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Originally published Thursday, July 10, 2008 at 12:00 AM

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Patch on way for Net security flaw

Security researchers say they have discovered an enormous flaw that could let hackers steer most people using corporate computer networks...

Los Angeles Times

Security researchers say they have discovered an enormous flaw that could let hackers steer most people using corporate computer networks to malicious Web sites of their own devising.

For bad news, that's pretty impressive. But there are two pieces of good news: First, no bad guys are known to be capitalizing on the flaw yet. And second, in a possibly unprecedented display of industry cooperation, virtually every major software company affected is issuing patches fixing the problem.

System administrators will have 30 days to apply those patches — from the likes of Microsoft, Sun Microsystems, Red Hat and others — before the details of the flaw are disclosed at the Black Hat security conference in Las Vegas.

Security experts — including the man who discovered the flaw, Dan Kaminsky of security outfit IOActive — hope that the patches are broad enough that evil types won't be able to reverse-engineer them and figure out how to exploit the vulnerability before the details are released next month.

"We got lucky in this particular bug, because it's a design flaw," Kaminsky said in an interview. "It shows up in everyone's network, but the fix is a design fix that doesn't point directly at what we're improving."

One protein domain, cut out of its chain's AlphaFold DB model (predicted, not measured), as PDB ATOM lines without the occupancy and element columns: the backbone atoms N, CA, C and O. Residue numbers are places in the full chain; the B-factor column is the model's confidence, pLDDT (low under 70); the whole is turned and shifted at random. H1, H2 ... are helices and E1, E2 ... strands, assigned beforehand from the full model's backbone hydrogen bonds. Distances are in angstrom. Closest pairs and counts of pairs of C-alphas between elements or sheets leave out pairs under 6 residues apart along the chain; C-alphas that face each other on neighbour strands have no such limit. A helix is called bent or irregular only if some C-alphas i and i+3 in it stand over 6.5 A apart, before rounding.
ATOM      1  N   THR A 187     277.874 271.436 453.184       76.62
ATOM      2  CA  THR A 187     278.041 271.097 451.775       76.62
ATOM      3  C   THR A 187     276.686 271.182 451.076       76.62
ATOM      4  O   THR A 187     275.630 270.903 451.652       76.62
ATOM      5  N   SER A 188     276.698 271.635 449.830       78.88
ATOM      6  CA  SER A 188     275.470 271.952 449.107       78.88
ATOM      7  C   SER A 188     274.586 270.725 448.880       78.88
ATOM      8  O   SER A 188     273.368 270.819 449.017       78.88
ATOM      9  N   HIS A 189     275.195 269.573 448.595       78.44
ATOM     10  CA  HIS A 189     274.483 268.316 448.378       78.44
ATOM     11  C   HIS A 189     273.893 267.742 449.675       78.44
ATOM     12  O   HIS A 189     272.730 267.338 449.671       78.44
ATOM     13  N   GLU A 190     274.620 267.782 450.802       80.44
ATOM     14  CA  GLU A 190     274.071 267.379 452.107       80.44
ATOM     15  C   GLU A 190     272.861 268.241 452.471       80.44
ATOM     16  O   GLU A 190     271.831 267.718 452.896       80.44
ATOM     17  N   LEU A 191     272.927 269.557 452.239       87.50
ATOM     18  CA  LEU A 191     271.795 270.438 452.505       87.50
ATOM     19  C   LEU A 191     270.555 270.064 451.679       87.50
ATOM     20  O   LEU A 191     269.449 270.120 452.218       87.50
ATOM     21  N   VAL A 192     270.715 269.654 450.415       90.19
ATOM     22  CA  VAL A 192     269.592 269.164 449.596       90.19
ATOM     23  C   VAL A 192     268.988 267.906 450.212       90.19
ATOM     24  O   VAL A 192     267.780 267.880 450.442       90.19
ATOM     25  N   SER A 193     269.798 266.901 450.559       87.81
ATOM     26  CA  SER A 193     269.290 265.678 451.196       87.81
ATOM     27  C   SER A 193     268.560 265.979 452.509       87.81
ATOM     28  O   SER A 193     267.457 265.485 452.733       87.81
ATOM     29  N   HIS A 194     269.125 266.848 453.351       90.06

US CERT, the Computer Emergency Readiness Team at the U.S. Department of Homeland Security, issued an alert Tuesday on the scope of the problem. CERT didn't go into all the backroom dealing that brought so many companies together for the patch, but it made the initial discovery seem like child's play.

"It took a couple of hours to find the bug," said Kaminsky, "and a couple of months to fix it."

Kaminsky said he stumbled across the hole in the so-called DNS system for steering people to the Web sites they are seeking "by complete and total accident." Smaller DNS flaws have been used before to "poison" the servers that send people to the numerical address of the Web site name they type in. But the newest failing is at least one order of magnitude bigger, and perhaps several.

"This is about the integrity of the Web, this is about the integrity of e-mail," Kaminsky said. "It's more, but I can't talk about how much more."

Copyright © 2008 The Seattle Times Company

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